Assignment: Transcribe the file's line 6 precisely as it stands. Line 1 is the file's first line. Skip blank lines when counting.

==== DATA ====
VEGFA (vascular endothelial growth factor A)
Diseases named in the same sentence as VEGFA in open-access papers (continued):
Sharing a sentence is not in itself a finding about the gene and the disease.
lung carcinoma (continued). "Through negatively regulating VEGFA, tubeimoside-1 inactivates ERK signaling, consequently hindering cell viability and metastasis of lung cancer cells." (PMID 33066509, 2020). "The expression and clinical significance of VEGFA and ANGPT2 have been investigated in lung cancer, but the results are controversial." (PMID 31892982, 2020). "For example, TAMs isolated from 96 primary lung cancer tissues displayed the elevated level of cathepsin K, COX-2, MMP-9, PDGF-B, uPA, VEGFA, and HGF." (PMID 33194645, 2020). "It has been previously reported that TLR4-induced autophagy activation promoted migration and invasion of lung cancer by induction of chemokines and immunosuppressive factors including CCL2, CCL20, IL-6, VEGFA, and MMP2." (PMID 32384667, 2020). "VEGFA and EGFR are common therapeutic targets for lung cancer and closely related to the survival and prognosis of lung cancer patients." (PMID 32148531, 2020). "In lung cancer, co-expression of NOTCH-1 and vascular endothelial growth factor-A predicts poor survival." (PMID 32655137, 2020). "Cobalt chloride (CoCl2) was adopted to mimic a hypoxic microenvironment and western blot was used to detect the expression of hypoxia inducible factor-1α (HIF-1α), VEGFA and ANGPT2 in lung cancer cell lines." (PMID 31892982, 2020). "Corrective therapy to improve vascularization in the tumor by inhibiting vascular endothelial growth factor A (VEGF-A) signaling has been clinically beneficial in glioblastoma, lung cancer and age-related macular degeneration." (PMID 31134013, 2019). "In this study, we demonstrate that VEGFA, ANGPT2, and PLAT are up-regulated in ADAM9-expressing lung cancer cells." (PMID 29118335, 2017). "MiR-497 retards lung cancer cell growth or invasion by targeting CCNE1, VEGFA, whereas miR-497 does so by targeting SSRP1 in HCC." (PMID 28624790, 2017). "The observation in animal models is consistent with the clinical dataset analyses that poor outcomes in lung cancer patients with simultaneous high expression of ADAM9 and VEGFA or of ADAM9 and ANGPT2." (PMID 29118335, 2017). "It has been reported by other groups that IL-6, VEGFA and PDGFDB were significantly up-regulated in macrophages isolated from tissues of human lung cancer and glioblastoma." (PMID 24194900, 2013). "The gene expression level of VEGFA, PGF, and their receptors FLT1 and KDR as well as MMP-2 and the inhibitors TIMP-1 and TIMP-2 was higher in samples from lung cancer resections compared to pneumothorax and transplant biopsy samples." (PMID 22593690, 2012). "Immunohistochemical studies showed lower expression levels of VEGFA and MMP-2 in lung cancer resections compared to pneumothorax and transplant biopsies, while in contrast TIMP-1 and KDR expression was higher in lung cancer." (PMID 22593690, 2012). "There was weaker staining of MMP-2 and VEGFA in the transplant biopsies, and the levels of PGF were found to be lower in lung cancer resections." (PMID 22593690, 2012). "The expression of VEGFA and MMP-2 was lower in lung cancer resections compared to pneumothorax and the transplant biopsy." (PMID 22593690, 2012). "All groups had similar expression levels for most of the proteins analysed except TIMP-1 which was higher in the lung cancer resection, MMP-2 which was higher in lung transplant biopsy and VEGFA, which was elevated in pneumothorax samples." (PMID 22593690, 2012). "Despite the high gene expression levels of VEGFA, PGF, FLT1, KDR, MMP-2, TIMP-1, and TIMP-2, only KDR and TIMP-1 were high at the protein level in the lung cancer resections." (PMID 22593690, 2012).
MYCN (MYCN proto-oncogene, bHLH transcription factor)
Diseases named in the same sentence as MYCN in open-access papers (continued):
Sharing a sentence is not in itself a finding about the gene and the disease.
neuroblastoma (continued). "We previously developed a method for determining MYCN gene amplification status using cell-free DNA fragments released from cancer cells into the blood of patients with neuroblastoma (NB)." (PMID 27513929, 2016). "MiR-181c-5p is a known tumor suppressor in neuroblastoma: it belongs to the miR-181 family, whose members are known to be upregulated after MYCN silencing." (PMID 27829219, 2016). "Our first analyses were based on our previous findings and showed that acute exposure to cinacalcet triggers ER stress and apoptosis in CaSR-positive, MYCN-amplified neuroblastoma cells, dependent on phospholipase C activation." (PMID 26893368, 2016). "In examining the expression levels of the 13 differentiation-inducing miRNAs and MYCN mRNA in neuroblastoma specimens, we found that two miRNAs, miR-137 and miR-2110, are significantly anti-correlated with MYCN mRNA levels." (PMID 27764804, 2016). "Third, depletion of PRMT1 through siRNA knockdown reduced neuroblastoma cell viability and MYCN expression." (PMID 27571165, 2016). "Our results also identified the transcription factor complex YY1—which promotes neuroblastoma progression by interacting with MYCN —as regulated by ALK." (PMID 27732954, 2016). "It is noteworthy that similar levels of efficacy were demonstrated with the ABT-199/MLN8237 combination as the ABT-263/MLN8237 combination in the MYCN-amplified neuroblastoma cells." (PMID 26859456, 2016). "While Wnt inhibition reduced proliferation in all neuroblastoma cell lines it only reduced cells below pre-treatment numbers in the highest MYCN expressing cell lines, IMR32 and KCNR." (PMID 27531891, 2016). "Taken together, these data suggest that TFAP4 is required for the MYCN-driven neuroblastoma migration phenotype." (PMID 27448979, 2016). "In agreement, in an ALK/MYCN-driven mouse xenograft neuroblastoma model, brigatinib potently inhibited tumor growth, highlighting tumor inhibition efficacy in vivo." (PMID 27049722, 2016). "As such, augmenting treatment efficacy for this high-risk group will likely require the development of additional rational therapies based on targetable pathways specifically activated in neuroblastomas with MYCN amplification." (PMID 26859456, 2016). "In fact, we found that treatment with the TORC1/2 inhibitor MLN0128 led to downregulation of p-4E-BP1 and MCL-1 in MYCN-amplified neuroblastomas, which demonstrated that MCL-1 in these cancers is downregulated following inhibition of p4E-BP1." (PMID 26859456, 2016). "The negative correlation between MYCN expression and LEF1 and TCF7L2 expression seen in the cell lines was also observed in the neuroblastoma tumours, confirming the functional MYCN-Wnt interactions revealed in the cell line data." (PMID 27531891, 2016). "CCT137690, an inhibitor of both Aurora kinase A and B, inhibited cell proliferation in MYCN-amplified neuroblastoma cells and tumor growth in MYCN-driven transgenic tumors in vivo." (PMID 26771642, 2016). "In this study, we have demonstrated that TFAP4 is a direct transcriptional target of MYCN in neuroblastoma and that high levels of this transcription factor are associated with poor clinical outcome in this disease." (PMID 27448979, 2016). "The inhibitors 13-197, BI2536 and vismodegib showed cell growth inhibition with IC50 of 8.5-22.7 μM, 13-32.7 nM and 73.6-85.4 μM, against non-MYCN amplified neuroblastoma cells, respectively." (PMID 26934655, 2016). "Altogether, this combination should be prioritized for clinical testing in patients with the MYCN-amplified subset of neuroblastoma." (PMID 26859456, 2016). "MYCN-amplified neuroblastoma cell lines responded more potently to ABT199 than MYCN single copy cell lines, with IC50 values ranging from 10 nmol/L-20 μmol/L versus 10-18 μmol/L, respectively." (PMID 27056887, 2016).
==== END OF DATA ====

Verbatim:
Diseases named in the same sentence as MYCN in open-access papers (continued):